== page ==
( A couple’s perspective)
I had several great theologians as professors while I was in seminary. One of them, while lecturing on the Old Testament passages such as above, used to state that these passages are important not only because they are holy texts, but that the history it shares reminds us of a very specific group of people to which we belong. And as I think about David’s agreement with his elders, I think of it as the people to whom he is beholden, who depend upon him.
For me, this agreement is with my husband and my young children. Whether it is easy or not, for the rest of my life I am to care for them and “shepherd” them, my family, my people. I pray for help and guidance every day from God as I do this work.
My wife and I are involved in “helping” professions—psychology and counselling for her and ministry and teaching for me. We are good at taking care of others’ needs. We even do a decent job of taking care of one another’s needs (although she definitely does this better than me!).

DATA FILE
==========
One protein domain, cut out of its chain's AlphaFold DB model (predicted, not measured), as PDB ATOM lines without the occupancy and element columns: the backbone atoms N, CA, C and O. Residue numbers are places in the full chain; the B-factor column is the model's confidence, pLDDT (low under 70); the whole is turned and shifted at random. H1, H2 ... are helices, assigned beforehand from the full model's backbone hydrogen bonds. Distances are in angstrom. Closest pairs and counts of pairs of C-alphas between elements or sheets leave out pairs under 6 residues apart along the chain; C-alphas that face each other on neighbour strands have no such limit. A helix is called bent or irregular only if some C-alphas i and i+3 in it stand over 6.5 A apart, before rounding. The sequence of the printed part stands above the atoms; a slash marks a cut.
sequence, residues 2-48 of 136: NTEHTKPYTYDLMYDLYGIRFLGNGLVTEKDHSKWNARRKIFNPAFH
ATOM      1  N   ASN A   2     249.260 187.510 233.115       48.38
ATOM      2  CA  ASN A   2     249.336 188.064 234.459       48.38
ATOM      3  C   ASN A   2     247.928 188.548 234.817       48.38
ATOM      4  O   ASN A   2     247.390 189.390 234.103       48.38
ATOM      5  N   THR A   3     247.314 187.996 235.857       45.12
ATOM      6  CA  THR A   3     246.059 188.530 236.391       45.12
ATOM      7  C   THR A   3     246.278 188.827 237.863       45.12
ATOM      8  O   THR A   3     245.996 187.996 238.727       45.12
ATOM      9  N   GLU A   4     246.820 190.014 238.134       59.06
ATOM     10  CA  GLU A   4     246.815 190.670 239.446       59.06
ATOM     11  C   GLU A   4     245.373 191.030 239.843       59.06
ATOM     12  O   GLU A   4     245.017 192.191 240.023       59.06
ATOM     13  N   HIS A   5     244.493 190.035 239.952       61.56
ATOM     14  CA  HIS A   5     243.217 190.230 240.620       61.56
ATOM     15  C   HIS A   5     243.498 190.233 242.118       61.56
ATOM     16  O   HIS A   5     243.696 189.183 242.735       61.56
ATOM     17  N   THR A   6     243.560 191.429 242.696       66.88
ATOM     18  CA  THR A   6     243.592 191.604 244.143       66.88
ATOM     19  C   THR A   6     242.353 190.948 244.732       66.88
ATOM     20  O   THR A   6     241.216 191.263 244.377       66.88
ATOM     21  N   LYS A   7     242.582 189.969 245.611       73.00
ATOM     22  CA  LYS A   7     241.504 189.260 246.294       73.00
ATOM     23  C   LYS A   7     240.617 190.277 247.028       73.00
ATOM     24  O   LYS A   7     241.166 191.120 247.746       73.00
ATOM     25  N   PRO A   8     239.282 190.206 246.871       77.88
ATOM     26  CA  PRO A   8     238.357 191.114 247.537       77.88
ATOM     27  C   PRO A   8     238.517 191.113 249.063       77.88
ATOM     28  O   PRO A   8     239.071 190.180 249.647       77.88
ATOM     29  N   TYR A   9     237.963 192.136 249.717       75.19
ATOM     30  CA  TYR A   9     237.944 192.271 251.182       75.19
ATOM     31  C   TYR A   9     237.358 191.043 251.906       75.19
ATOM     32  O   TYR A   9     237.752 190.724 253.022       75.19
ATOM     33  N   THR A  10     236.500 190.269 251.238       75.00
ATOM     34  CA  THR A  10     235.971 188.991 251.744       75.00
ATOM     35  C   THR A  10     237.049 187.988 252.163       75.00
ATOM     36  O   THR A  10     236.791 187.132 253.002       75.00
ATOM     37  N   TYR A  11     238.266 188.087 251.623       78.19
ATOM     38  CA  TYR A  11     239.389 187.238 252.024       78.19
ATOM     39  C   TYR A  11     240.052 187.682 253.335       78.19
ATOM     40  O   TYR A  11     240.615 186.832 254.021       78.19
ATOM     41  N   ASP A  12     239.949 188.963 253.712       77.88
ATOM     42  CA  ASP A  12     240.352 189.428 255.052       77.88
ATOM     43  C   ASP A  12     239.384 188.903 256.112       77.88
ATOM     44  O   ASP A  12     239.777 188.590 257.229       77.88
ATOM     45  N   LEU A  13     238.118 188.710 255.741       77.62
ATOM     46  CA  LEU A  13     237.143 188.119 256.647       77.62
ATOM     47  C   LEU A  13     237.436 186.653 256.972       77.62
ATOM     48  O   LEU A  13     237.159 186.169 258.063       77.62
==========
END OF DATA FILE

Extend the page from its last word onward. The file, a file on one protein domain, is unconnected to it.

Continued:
Unfortunately, we can both overlook our own needs and desires sometimes. It is an occupational hazard, I suppose, that affects many who focus so much on helping other people. I have learned that it is important to pay attention to myself now and then—to feed my soul with music and reading, to rest when I can, and to focus on what is truly important in life. Obligations to self sometimes seem selfish to me, but I need to resist the temptation of believing that I do not need or deserve care and attention.
To whom are you beholden? Who requires your care and attention today?
—Carrie and David Nantais live in the city of Detroit with their two sons, Liam (almost 4 years) and Theo (5 ½ months). They are both at the University of Detroit Mercy—David as Director of University Ministry and Carrie as a PhD student in Clinical Psychology. They have been married for 5 ½ years. http://www.udmercy.edu/ministry/index.htm